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Dexmedetomidine preconditioning for myocardial protection in ischaemia‐reperfusion injury in rats by downregulation of the high mobility group box 1‐toll‐like receptor 4‐nuclear factor κB signalling pathway

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Clinical and Experimental Pharmacology and Physiology

Published online on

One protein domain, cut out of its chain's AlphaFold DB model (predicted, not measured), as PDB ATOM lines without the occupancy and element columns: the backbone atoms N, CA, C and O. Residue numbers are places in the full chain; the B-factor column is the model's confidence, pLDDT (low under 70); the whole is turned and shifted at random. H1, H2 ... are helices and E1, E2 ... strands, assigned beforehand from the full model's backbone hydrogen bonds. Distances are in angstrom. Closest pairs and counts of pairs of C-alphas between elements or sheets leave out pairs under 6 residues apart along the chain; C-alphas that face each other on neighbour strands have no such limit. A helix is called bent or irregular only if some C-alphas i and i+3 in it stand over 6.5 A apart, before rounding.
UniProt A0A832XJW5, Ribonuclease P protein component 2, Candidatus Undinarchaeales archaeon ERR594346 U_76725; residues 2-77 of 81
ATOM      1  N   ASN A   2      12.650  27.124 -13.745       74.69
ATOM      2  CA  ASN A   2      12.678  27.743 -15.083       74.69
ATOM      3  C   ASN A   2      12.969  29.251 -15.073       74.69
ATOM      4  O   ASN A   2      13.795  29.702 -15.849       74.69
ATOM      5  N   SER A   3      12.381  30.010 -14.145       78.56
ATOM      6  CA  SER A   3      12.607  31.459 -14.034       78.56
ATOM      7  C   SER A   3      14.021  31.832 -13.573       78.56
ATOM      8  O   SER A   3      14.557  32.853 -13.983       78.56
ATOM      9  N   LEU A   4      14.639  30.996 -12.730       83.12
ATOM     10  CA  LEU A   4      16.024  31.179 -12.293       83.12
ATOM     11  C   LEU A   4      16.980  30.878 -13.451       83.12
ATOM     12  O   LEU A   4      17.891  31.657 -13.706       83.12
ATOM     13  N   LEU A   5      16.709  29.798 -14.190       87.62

Pharmacological preconditioning reduces myocardial infarct size in ischaemia‐reperfusion (I‐R) injury. Dexmedetomidine, a selective α2‐adrenoceptor agonist, has a proven cardioprotective effect when administered prior to I‐R, although the underlying mechanisms for this effect are not fully understood. We evaluated whether dexmedetomidine preconditioning could induce a myocardio‐protective effect against I‐R injury by inhibiting associated inflammatory processes through downregulation of the high mobility group box 1 (HMGB1)‐toll‐like receptor 4 (TLR4)‐nuclear factor κB (NF‐κB) signalling pathway. Seventy rats were randomly assigned to seven groups: a control and six test groups, involving I‐R for 30 and 120 minutes, respectively, in isolated rat hearts and different pretreatment protocols with dexmedetomidine (10 nmol/L) as well as yohimbine (1 μmol/L) and recombinant HMGB1 peptide (rHMGB1; 20 μg/L), alone or in combination with dexmedetomidine. Cardiac function was recorded; myocardial HMGB1, TLR4, and NF‐κB activities and levels of tumour necrosis factor‐α (TNF‐α) and interleukin‐6 (IL‐6) were measured as were lactate dehydrogenase (LDH) and creatine kinase (CK) in coronary outflow. Dexmedetomidine preconditioning significantly improved cardiac function (P<.05), downregulated the expression of HMGB1‐TLR4‐NF‐κB, reduced levels of TNF‐α and IL‐6 in isolated ventricles during I‐R injury, and significantly reduced CK and LDH levels in coronary outflow (P<.05). All of these effects were partially reversed by yohimbine (P<.05) or rHMGB1 (P<.05). Dexmedetomidine preconditioning alleviated myocardial I‐R injury in rats through inhibition of inflammatory processes associated with downregulation of the HMGB1‐TLR4‐NF‐κB signalling pathway via activation at α2‐adrenergic receptors.